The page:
Egypt is reportedly set to offer investment scope for at least $6bn in the country’s green energy sector until 2018, under its feed-in-tariff programme.
The country is focusing on renewable energy developments, which opens up new investment opportunities, according to EFG Hermes, an investment bank operating in the Middle East and North Africa region.
This shift towards clean energy developments has been prompted by rising power demands in the country and pressure on fuel supplies for conventional energy generation.
Egypt’s new and renewable energy authority has set a target to source 20% of its power mix from renewable by 2020.
EFG Hermes indicated that the country will need to add about 8GW to its existing capacity to meet the rising demands, which is to include 5.5GW of wind power and 2.5GW of solar power.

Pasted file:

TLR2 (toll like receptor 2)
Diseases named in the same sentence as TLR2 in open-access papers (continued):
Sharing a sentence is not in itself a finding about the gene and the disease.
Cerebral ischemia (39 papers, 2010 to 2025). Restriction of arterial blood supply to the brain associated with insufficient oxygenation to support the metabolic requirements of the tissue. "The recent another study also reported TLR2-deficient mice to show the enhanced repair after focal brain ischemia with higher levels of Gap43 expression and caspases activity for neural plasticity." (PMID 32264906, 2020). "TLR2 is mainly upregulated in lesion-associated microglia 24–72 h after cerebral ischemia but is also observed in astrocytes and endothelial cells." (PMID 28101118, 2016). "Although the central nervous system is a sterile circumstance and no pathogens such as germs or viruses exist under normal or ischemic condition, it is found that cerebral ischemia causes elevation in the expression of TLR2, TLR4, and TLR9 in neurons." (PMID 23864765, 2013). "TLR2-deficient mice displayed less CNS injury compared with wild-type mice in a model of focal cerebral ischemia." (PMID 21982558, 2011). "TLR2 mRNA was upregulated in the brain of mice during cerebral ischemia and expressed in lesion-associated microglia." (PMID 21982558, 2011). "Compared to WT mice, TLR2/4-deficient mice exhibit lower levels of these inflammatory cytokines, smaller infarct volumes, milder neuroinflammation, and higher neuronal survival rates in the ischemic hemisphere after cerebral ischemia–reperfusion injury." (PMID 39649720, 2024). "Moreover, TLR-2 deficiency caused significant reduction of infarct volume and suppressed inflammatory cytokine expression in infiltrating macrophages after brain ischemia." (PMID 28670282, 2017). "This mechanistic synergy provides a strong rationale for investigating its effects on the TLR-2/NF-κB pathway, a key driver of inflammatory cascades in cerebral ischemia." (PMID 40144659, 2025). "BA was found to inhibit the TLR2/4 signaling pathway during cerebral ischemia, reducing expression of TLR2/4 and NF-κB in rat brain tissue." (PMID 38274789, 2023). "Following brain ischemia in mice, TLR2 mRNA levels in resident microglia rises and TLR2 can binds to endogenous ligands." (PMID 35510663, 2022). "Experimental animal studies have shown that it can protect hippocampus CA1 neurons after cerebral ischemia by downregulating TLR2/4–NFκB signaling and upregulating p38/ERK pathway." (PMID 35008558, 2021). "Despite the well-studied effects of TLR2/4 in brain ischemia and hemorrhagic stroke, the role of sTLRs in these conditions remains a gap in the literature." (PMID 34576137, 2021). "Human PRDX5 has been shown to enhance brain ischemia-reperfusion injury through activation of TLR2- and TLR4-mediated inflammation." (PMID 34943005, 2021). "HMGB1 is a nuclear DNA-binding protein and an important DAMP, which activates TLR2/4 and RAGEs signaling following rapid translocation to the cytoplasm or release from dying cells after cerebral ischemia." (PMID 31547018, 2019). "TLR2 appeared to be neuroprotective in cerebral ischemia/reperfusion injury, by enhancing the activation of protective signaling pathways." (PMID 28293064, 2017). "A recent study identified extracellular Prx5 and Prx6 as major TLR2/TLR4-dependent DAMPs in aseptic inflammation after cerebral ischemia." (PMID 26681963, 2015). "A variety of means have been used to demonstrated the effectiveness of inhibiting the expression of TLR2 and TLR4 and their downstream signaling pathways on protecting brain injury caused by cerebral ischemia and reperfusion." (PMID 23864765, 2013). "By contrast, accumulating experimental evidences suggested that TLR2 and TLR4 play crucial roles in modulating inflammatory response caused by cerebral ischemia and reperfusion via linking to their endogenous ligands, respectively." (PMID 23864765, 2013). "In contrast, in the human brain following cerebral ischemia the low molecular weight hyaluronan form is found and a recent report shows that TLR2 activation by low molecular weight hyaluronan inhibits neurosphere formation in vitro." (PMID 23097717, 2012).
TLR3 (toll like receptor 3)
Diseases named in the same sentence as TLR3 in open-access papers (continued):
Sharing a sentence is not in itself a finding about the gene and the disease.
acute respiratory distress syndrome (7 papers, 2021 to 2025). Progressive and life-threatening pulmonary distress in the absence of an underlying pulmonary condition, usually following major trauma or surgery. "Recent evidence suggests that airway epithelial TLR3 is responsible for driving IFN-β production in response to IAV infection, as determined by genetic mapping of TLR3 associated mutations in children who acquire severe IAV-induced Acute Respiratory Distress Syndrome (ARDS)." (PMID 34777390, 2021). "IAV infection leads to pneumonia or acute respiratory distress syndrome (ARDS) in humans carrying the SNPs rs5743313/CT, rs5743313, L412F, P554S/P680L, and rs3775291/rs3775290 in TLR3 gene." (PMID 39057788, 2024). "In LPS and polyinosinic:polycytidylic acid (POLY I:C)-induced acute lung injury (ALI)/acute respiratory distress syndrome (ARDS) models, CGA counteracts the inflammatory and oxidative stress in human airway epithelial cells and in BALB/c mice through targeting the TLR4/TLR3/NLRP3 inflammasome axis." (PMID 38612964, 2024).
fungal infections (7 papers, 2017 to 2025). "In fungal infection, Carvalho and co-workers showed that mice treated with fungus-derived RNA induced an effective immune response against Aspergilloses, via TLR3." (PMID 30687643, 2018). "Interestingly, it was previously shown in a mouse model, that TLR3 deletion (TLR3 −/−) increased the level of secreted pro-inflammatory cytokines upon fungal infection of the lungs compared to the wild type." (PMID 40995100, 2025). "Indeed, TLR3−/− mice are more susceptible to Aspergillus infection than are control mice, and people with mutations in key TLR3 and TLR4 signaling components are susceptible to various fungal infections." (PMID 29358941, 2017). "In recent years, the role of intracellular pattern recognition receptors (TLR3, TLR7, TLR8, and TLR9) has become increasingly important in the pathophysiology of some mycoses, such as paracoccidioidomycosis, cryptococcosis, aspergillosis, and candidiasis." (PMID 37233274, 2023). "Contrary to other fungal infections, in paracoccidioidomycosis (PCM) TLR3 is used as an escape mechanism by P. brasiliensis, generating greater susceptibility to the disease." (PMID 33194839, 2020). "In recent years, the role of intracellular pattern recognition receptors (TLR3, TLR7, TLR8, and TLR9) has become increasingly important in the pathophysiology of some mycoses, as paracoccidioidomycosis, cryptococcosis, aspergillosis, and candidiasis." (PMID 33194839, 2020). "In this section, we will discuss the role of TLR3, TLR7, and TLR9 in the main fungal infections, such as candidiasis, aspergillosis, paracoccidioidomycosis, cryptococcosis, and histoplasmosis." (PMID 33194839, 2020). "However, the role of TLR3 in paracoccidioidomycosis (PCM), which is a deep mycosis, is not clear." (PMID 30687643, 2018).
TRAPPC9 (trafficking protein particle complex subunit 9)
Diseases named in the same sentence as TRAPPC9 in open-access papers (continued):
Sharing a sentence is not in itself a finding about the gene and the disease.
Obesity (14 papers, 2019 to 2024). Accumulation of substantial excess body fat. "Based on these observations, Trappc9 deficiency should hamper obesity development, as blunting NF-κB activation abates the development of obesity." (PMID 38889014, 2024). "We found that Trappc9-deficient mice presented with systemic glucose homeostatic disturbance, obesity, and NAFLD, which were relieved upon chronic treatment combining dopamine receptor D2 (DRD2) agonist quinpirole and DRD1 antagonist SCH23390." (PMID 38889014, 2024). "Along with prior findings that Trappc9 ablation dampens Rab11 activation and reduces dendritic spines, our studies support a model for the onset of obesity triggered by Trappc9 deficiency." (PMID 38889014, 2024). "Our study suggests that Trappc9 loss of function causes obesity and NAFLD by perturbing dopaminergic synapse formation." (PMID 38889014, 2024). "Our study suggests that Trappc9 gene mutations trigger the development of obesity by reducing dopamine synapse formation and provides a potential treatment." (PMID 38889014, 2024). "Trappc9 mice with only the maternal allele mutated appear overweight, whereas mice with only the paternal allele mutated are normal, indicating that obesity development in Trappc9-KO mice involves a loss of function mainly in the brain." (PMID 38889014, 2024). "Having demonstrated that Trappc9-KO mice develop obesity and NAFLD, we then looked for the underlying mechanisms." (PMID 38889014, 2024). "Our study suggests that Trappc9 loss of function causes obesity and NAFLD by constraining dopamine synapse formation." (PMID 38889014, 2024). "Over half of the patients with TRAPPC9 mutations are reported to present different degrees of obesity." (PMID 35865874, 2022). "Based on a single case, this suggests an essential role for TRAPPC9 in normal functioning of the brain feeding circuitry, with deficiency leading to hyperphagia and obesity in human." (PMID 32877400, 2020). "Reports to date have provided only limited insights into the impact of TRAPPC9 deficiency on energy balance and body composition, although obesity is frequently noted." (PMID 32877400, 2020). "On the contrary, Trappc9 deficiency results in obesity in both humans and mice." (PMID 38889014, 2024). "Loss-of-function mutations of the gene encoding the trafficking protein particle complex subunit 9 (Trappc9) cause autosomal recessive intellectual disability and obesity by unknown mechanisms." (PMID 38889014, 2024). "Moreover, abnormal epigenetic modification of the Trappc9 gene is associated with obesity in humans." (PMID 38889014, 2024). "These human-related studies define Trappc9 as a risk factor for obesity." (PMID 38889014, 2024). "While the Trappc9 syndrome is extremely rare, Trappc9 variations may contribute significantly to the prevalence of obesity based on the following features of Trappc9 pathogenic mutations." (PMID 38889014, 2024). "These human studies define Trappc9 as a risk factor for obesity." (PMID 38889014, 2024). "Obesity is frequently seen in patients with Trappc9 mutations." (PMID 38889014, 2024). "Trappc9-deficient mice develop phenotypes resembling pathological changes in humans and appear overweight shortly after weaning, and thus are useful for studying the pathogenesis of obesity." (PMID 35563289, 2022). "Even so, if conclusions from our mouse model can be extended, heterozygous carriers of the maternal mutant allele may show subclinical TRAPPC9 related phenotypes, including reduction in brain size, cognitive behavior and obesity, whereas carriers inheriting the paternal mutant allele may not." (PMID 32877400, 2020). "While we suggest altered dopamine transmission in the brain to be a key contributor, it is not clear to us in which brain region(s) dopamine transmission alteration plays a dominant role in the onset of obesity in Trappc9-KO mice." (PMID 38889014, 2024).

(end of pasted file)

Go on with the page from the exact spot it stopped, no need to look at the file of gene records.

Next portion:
The country has already deployed varying models for boosting its renewable capacity, which includes bilateral agreements with private developers, feed-in-tariff supports and competitive bidding for build-own-operate and build-operate-transfer tenders.
EFG Hermes infrastructure private equity managing director Bakr Abdel-Wahab said: "Egypt’s renewable energy sector is very promising and will become substantially more so as roadblocks including currency convertibility are cleared.
"To be able to raise equity for these projects, for example via a dedicated renewable energy fund, investment managers require immediate tangible opportunities for investment. Investors do not prefer to hold commitments without disbursements for excessive periods.
"We would also expect that larger developers will consolidate projects and develop strategic partnerships within the sector, resulting in the acceleration of renewable energy development."
The investment giant is also considering setting up a $200m renewable energy fund to drive wind and solar energy developments in Egypt and the wider region.
Image: Egypt is expected to install about 8GW of renewable energy projects including solar and wind by 2020. Photo: courtesy of Naypong / FreeDigitalPhotos.net.